Gray Wolf

Josephine Celsi

Information

Current Status



  • About 5,000 gray wolves in the lower 48 states
  • Estimated 7,000 live in Alaska alone
  • As many as 50,000 live in Canada


Past Status



The gray wolf has been trapped and hunted in the past leaving the population the drop. In the 1980's there were only a few wolves left in the United States. We tried to reintroduce the gray wolf to the Rockies in 1995 and succeed by 2005. The gray wolf population rise above 1,000.


Predicted Future Status


After we brought the gray wolf back from near extinction, they started to repopulate more and more. They recovered from all the hunting and trapping in the past. The gray wolf population is expected to grow in the future.

Adaptations


The gray wolf is an amazing runner and its body helps them out. When they walk their toes actually touch the ground. On their front feet they have 5 toes and their hind feet have 4. They have canine teeth kind of like a dog which helps them out with biting and eating. Their molar teeth are capable of crushing bones. Their stomach stores food rather than quickly digesting it. The gray wolf can eat up to 20 pounds in one sitting. Lastly they can not eat for up to 2 weeks while looking for prey.


Location


The gray wolf typically lives up north.



  • Temperate forest
  • Moutains
  • Tundra
  • Taiga
  • Grassland


Wolf hunting elk - Yellowstone - BBC

History

The gray wolf was removed from the western United States in the 1900's because of loss of habitat and conflicts with people. In 1967 The U.S. Fish and Wildlife Service put the wolf on the endangered species list. In the 1980's there were barely any wolves left. 1995 through 2002 we kept taking wolves and putting them into Yellowstone National Park to attempt to bring them back and it only got better for the gray wolf from there.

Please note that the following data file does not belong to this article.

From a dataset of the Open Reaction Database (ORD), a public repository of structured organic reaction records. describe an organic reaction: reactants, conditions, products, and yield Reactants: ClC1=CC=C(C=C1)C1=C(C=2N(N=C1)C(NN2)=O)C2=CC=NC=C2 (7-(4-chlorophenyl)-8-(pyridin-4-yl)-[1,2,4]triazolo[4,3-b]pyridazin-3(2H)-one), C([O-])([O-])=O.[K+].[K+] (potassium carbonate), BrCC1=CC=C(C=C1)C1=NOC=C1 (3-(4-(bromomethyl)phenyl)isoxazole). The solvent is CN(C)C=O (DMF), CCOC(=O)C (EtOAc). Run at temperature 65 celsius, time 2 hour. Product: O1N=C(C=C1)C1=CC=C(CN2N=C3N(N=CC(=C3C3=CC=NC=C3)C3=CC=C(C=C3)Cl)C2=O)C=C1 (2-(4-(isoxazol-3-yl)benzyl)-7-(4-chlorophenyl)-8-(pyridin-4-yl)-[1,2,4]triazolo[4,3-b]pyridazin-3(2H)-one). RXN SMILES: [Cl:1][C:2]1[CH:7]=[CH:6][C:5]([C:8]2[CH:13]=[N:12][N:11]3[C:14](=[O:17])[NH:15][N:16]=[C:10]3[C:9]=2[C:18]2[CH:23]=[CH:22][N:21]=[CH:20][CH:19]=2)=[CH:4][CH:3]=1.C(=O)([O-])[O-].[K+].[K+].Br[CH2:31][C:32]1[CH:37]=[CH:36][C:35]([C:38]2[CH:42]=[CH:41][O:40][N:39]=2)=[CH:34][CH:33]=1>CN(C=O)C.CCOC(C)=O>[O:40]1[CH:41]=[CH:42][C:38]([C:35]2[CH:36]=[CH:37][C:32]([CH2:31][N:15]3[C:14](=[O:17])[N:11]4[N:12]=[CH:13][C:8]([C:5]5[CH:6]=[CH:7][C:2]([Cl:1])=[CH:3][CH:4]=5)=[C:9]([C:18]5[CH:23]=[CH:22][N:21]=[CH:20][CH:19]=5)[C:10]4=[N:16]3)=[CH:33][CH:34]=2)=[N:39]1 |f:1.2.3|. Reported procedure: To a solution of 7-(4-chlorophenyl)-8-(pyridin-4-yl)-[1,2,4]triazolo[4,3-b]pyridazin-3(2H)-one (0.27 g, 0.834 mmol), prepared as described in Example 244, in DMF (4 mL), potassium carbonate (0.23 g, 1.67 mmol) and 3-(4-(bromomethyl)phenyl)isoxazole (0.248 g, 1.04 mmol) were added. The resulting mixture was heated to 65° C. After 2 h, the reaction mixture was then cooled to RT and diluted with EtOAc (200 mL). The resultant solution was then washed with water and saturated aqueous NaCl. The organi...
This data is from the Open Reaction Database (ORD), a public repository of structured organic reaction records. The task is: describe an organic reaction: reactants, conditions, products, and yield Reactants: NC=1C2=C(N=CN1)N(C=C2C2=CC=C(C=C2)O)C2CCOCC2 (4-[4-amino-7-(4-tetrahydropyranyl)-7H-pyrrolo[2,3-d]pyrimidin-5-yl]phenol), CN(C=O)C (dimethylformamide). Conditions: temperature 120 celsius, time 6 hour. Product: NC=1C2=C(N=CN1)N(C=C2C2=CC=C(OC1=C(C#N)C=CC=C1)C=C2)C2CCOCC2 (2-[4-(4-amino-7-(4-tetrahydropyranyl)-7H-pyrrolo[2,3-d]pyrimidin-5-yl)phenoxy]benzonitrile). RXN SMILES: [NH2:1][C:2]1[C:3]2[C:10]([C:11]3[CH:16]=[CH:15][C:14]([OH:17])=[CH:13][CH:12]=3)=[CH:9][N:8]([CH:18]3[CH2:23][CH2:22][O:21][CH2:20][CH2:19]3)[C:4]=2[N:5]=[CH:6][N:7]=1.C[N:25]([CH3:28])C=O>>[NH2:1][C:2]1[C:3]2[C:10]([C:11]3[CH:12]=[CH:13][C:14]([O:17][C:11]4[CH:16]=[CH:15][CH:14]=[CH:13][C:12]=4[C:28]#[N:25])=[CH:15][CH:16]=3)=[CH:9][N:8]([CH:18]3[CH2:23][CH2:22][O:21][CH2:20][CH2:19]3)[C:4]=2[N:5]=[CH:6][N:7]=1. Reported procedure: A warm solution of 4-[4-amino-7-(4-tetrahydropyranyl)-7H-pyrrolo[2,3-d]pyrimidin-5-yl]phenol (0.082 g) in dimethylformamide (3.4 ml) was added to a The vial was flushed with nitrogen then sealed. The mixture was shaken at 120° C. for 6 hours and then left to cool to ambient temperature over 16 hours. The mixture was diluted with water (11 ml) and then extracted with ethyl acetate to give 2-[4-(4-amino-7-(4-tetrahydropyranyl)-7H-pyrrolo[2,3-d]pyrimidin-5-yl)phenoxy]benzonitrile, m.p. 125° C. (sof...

Threats

Conflict With People


People simply kill wolves that prey on their livestock. People are working with livestock owners to create a better method to reduce the chances of a wolf attacking a livestock. They came up with fences, lighting, and alarm systems.


Habitat Loss


We simply cut down trees and build things that decrease the size of the land that the wolves have to live off of.

Current Efforts

  • The U.S. Fish and Wildlife Service in Alaska
  • Defenders of Wildlife
  • International Wolf Center
  • Mission Wolf


All of these organizations has helped the gray wolf restore its population.





The Impact

The gray wolf controls natural prey populations. For example they hunt deer and other animals to keep the population at a good number. The gray wolf is a keystone species because they balance out an ecosystem which keeps habitats in good shape, keeps them healthy. They have a huge impact on our economy also. Wolf restoration is worth $35 million dollars just for the economies of Idaho, Montana and Wyoming. They have little impact on the damage done to our livestock because it's very uncommon for wolves to eat our livestock unless it's already dead.

How can we help?

Adopt a Gray Wolf


It's a symbolic adoption that helps save real wolves in the wild.


Take Action


You can send messages to government leaders telling them your ideas.


Speak Up


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